Pleasure and Pain: The Role of Anticipated Pleasure on Time of Consumption and Pain of Payment
Patricia T. Gouveia is a second year doctoral student at Florida International University. Her research interests include consumer financial behavior and decision making, goal pursuit and motivation.
Michelle van Solt is a PhD candidate at Florida International University. Michelle has a recent publication in the Society and Business Review, and has presented her work at ACR and the Association for Marketing Theory and Practice.
Alexandra Rodriguez Aguirre is an Associate Professor in the Department of Marketing and the Marketing Doctoral Director at Florida International University and she received her doctoral degree at the University of Illinois at Urbana-Champaign.
The pain consumers feel when paying for a product or service tends to vary depending on the mode of payment (Knutson et al. 2007; Roberts and Jones 2001; Thomas, Desai, and Seenivasan 2011; Zellermayer 1997). For instance, it has been demonstrated that the use of cards as a mode of payment, compared to the use of cash, can decrease significantly the pain of paying for products and services. Although there is plenty of research in the literature on the pain of payment, less is known about the role that pleasure plays in consumer consumption.
The focus of this research is to investigate how the anticipation of the pleasure of an experience can reduce the pain of paying for a product or service. The anticipation of pleasure should be more salient when the consumption will occur immediately after purchase, and less salient when the consumption experience will take place sometime after the purchase has taken place. This anticipation of pleasure should reduce the pain of payment for products being consumed shortly after purchase. This pain reduction effect should hold regardless of the mode of payment. Across three experiments, the authors demonstrate how anticipated pleasure mediates the time of consumption to purchase intention relationship; pain of payment varies according to method of payment.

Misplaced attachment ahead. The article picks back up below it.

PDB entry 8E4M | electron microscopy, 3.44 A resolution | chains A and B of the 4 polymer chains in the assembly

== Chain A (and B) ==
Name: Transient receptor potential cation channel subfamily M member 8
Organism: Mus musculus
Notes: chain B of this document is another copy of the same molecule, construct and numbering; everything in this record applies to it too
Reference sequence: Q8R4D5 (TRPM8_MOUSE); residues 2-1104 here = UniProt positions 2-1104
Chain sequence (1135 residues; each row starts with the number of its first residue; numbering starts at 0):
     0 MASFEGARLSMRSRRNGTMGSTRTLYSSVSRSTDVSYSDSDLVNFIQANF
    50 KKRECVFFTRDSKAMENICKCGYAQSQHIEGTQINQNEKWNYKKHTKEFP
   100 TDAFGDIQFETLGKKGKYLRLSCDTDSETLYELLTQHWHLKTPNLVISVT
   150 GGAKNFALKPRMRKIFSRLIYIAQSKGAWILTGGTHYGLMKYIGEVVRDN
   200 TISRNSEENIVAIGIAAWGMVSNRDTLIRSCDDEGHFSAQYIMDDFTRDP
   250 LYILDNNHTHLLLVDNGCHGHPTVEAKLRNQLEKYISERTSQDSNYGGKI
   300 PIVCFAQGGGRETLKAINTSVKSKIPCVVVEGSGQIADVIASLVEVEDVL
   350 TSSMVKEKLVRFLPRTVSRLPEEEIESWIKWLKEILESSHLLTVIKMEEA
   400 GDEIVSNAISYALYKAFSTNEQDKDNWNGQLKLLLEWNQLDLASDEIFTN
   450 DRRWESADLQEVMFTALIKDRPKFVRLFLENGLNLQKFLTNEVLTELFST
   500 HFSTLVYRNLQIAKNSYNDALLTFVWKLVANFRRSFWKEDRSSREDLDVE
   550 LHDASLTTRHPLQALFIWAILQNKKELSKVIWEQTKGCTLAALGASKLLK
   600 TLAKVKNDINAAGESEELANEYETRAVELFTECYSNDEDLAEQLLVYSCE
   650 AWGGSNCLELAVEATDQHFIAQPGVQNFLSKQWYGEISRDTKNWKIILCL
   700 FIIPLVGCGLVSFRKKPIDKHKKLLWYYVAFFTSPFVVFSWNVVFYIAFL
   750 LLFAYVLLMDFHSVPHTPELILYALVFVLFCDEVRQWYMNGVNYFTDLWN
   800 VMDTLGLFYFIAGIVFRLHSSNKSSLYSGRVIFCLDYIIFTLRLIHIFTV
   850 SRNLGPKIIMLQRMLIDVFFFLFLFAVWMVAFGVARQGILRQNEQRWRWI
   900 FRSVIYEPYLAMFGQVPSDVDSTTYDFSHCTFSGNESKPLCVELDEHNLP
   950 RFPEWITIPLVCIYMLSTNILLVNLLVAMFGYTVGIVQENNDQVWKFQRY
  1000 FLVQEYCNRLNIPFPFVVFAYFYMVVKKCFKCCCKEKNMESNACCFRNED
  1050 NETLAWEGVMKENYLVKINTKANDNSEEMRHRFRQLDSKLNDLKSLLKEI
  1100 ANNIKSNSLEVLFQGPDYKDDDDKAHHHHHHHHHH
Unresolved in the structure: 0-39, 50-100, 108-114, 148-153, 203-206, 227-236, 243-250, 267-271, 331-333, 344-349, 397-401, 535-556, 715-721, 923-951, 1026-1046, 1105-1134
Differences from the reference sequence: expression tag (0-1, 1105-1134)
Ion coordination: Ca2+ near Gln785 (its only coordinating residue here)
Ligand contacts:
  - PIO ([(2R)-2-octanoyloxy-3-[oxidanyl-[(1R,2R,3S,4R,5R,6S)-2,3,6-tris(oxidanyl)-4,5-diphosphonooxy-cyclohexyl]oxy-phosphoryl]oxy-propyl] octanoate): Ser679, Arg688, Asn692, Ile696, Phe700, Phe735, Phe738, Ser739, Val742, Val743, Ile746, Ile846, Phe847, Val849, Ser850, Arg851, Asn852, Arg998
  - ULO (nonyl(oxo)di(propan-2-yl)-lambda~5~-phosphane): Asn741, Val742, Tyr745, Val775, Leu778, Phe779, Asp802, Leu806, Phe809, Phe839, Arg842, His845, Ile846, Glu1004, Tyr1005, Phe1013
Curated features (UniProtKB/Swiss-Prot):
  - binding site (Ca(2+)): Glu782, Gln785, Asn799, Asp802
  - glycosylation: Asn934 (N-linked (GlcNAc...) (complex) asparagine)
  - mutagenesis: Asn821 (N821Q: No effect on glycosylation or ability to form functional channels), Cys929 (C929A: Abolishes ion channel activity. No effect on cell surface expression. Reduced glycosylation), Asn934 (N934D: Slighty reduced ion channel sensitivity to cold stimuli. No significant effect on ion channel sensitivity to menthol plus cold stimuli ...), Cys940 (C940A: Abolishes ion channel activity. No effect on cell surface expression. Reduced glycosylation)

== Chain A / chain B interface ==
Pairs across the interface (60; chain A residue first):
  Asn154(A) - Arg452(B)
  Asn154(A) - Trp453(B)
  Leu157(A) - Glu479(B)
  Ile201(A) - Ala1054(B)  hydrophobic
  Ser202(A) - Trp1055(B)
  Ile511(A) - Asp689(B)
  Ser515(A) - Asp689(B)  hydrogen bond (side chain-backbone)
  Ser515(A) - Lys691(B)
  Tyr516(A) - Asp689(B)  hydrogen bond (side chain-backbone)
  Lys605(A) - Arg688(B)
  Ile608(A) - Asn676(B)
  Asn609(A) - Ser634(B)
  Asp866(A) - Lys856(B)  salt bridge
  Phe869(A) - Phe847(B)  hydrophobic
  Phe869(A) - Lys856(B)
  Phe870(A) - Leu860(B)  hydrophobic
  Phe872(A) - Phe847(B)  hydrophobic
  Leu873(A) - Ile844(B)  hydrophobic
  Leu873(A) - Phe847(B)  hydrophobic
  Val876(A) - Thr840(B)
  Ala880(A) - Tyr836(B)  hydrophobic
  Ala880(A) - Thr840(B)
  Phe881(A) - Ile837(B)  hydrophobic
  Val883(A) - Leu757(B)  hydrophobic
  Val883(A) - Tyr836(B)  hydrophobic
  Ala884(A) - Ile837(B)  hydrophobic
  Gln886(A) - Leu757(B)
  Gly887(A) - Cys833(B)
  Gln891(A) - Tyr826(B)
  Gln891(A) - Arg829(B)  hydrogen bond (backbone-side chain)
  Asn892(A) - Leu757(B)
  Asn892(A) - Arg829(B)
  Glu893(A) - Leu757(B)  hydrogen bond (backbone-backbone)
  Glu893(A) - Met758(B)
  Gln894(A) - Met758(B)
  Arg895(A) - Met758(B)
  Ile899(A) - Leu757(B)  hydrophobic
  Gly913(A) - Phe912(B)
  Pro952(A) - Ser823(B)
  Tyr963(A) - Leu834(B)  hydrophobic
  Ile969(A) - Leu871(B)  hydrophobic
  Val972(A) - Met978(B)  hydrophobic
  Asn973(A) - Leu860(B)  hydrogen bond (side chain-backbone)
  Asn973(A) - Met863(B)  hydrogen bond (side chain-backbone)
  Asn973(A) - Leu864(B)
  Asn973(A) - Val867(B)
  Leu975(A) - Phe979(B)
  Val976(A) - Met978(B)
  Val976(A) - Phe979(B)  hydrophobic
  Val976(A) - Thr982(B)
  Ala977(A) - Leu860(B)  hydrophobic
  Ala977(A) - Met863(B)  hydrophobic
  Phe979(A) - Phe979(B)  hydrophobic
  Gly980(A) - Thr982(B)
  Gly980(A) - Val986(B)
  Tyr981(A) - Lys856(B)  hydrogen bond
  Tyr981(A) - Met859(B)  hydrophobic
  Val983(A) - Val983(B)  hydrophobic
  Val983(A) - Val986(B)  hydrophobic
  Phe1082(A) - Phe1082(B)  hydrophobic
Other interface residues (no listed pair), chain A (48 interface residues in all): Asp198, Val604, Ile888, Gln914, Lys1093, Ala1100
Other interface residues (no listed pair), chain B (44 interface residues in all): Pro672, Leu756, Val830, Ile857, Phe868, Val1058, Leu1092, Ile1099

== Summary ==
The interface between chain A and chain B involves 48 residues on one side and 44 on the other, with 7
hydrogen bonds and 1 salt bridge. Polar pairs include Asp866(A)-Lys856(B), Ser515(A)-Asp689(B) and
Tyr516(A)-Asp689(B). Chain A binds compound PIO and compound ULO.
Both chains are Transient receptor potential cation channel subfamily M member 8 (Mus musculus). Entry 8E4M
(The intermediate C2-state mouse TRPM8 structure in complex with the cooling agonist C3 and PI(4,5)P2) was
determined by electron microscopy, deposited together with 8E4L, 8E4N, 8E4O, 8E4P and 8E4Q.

In the first pre-study, a one-way ANOVA was conduct to investigate whether the time of consumption (TOC), immediate vs. delayed, impacts participants’ anticipated pleasure (AP) for a 2-hour zip lining experience. A significant difference in AP among conditions was detected (F (1,120) = 4.20 p<.05). As expected, participants in the immediate condition reported higher levels of anticipated pleasure (M_Immediate =3.98) than those in the delayed condition (M_Delayed =3.48).
In the second pre-study, the aim was to investigate whether mode of payment (MOP), cash vs. card, impacts participants’ pain of payment for 2-hour zip lining experience. A significant difference in pain of payment among conditions was detected (F (1,115) = 11.53 p<.05). As expected, using cash was perceived as more painful (M_Cash=4.79) than paying with card (M_Card=3.73).
In the main study, the authors were primarily able to determine that anticipated pleasure (AP) mediates the effect of time of consumption (TOC – immediate vs. delayed) on purchase intentions (PI). The results of a PROCESS Matrix-model 4 regression (Hayes 2018) indicated that TOC was a significant predictor of AP (β= .3274, SE= .1455, p<.05), and that AP was a significant predictor of PI (β= .6112, SE= .0783, p<.05). These results support the mediation hypothesis (H2). TOC was no longer a significant predictor of PI after controlling for AP (β= .2598, SE= .2103, p>.05). Convergent with the hypothesis 2, the overall mediation model is significant (F=32.92, p<.05, R2 = .4053), with approximately 40% of the variance in PI accounted for by the predictors. The results indicated the indirect coefficient was significant (β= .2001, SE= .0901, 95% CI = [.0304, .3851]) as reflected by the confidence intervals that are entirely above zero.
Further, the main study sought to confirm that pain of payment (POP) mediates the relationship between method of payment (MOP – cash vs. card) and purchase intentions (PI). The results of a PROCESS Matrix-Model 4 regression (Hayes 2018) indicated that MOP was a significant predictor of POP (β= .2970, SE= .1111, p<.05), and that POP was a significant predictor of PI (β= -.5726, SE= .0596, p<.05). These results indicate that POP does mediate the relationship between MOP and purchase intention.
Finally, the main study aimed to investigate the moderating effect of anticipated pleasure (AP) on the effect of method of payment (MOP) on purchase intentions (PI) through pain of payment (POP). PROCESS Matrix-Model 7 (Hayes 2018) was conducted and the overall moderated mediation model is significant (F=7.8616, p<.05, R2=.2568). As can be seen by the confidence intervals in the index of moderated mediation that do not cross zero (index = .1101, SE = .0566, 95% CI [.0021, .2258]).
Through this research, the authors shed some light on the different roles pleasure and pain pay on consumer consumption and provide a new moderator for the relationship between method of payment (i.e., cash or card) to purchase intention.